Charles was always at pains to stress the universal nature of God's love and grace, always awaiting the response of the sinner. In the next hymn we can note how often Charles uses the word 'all'.

At this point we sang the first and last verses of 'Father, Whose everlasting love' (520)

Father, Whose everlasting love
Thy only Son for sinners gave,
Whose grace to all did freely move,
And sent Him down the world to save;

Help us Thy mercy to extol,
Immense, unfathomed, unconfined;
To praise the Lamb who died for all,
The general Savior of mankind.

Thy undistinguishing regard
Was cast on Adam's fallen race;
For all Thou hast in Christ prepared
Sufficient, sovereign, saving grace.

The world He suffered to redeem;
For all He hath the atonement made;
For those that will not come to Him
The ransom of His life was paid.

Why then, Thou universal Love,
Should any of Thy grace despair?
To all, to all, Thy bowels move,
But straitened in our own we are.

Arise, O God, maintain Thy cause!
The fullness of the Gentiles call;
Lift up the standard of Thy cross,
And all shall own Thou diedst for all.

The influence of hymns on Methodism and the Methodist people can scarcely be exaggerated. Hymns were the means whereby theology entered the bloodstream of the people. People sang their faith.

Remarkably the hymns of Charles Wesley have lasted down the generations and are still sung now across denominations and around the world. Next year is the Tercentenary of Charles' birth when we shall remember with gratitude to God the contribution that he made to the Christian Church at large. There will be many celebration events which we hope you will join us for.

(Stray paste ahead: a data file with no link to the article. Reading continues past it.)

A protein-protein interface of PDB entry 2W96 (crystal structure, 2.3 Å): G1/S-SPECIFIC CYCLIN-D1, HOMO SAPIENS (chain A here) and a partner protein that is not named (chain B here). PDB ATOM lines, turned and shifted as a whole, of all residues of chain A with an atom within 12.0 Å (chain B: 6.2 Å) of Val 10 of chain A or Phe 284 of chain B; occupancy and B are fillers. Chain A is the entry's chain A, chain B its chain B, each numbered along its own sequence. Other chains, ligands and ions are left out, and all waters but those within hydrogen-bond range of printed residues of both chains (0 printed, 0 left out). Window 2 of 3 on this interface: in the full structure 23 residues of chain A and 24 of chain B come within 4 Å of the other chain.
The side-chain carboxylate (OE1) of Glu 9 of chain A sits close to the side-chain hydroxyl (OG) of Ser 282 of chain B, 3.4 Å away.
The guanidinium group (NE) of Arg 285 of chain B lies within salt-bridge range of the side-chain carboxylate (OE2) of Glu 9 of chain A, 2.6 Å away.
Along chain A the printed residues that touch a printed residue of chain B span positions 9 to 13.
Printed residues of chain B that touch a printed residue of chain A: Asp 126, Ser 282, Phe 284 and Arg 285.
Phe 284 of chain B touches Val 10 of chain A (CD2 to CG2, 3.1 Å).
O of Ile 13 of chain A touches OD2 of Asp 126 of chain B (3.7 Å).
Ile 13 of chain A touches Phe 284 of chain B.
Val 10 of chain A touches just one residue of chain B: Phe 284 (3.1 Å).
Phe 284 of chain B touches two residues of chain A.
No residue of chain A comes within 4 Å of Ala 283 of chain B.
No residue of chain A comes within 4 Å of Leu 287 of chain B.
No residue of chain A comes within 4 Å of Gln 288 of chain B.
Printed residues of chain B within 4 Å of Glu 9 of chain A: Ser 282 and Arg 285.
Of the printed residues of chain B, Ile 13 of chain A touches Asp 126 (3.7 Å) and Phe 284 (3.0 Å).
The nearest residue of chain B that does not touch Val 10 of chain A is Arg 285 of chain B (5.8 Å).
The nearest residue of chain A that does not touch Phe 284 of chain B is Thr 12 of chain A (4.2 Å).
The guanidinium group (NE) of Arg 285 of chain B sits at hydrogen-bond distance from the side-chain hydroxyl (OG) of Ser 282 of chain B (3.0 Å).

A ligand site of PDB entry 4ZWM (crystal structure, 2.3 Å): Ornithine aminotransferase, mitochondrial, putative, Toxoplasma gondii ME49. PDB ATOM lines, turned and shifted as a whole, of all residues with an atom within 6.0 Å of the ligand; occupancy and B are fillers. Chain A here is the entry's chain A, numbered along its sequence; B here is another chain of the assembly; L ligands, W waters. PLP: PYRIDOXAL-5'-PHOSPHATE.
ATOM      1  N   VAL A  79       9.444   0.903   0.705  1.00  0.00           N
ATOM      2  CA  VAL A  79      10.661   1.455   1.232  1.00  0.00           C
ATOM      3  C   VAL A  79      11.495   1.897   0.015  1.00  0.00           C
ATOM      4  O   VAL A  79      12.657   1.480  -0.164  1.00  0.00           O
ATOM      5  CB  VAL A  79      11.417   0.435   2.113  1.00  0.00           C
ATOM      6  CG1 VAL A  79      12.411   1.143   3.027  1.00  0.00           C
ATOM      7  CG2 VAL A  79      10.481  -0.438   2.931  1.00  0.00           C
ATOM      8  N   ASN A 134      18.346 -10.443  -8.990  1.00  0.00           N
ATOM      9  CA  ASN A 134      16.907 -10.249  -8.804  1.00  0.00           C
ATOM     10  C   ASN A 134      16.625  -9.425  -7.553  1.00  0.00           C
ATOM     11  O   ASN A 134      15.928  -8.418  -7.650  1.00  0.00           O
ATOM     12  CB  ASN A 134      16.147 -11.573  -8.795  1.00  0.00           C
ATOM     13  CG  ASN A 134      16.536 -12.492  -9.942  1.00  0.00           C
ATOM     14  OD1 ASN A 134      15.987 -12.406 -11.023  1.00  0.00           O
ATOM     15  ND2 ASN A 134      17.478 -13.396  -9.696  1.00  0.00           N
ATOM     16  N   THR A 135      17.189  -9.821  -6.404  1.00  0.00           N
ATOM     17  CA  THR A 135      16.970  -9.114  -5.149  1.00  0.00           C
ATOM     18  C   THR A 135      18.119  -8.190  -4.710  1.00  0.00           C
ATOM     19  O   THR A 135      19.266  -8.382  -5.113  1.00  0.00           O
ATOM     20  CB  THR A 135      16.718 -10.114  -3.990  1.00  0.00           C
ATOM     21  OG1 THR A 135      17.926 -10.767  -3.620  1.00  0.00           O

While the Methodist Hymn books that followed the 1780 edition included new hymns written both by Methodists and non-Methodists, there was no dominating figure like Charles.

However in recent years one Methodist minister came close to Charles in the relevance and theological rigour of his hymns. That minister was Fred Pratt Green who died in 2000. We will sing from two of his hymns, one which was chosen as the official hymn for the Queen's Silver Jubilee and the other which sums up much of what we have been saying about the role of music and hymn singing in worship.

At this point we sang the first two verses from the following hymns;

'It is God who holds the nation' (404)

'When in our music God is glorified' (388)

We have heard from Pratt Green, and we have our wonderful Elvis Pratt playing for us on the instrument and now we are going to conclude with a modern hymn by the minister, Andrew Pratt. He is a person who writes hymns about contemporary events and tries to make sense of our life in the 21st century.

At this point we sang verses from the hymn entitled Hurricane

The mingled tears of memory
Of present grief and fear,
Reminders for humanity
That death is always near.

The hurricane, the tidal wave,
The terrorist attack
That fracture faith, unsettle hope
Can cause belief to crack.

And so amid these mingled tears
We cling to those who care
And in the silence come to feel
The love of God is there.

And so, indeed, may we feel the love of God in the silence. Amen

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  29.7.1772: A letter from Mary Stokes (later Dudley) to her friend, John Wesley, on attending Quaker Meetings on the Quaker Home Page

Mary Stokes born Bristol 8.6.1750. A member of the established church who became involved with Baptists, but then became a Methodist (part of the established church). Joined Quakers in 1773. Married Robert Dudley (Ireland) in 1777. After his death, moved to south London in 1810. Buried Bunhill 1823. November 1824: The life of Mary Dudley: including an account of her religious engagements and extracts from her letters